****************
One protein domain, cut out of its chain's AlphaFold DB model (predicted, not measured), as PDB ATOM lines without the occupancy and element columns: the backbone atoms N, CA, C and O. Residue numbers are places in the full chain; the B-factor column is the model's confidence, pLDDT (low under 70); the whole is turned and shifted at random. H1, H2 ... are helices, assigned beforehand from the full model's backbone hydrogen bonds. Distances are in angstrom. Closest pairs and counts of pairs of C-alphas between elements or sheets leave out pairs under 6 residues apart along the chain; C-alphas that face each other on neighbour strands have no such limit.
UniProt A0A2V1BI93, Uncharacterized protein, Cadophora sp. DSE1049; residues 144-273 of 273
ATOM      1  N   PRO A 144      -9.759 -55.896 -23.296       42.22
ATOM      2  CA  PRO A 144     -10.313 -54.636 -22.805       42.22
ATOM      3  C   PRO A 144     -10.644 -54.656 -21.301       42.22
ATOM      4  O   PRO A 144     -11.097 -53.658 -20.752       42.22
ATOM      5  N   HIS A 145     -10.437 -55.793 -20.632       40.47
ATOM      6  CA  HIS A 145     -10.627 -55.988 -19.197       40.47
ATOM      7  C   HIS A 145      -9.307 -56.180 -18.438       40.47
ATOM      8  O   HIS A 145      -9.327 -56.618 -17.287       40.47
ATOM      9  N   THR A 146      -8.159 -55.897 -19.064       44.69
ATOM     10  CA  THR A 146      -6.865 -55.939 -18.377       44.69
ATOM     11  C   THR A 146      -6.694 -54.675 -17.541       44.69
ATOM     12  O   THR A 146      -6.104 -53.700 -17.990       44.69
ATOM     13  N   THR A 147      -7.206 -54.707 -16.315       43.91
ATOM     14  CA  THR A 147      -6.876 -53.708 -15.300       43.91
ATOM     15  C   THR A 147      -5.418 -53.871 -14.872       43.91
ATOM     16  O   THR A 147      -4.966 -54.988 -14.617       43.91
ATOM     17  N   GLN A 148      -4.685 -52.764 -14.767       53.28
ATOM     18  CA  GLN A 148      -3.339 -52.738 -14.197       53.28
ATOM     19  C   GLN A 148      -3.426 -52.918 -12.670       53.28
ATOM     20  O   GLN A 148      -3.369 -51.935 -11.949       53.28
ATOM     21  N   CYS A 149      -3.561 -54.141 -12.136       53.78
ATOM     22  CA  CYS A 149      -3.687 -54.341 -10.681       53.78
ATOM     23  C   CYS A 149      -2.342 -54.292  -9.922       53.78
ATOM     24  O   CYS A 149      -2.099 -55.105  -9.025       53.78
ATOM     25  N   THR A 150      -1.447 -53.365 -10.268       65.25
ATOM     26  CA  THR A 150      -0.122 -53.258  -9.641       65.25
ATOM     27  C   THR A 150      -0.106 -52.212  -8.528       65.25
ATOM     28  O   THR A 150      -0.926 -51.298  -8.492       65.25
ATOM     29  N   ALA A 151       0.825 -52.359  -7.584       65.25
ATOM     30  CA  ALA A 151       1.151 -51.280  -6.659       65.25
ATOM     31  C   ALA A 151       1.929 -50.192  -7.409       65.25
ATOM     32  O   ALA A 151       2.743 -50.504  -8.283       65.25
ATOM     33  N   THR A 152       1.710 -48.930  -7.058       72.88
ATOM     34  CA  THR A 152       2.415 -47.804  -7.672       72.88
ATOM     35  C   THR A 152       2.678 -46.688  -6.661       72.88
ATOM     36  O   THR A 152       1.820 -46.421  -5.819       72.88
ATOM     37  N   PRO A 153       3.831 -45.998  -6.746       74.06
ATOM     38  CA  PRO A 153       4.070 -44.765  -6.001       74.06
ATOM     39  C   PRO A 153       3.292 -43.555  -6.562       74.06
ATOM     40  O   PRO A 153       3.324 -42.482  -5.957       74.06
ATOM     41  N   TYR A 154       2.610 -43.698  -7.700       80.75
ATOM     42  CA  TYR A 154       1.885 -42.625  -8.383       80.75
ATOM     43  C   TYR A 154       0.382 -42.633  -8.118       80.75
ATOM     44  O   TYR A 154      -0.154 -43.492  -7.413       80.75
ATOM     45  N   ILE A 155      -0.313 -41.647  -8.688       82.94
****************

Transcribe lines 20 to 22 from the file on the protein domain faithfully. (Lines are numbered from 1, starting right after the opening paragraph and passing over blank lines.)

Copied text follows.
ATOM     19  C   GLN A 148      -3.426 -52.918 -12.670       53.28
ATOM     20  O   GLN A 148      -3.369 -51.935 -11.949       53.28
ATOM     21  N   CYS A 149      -3.561 -54.141 -12.136       53.78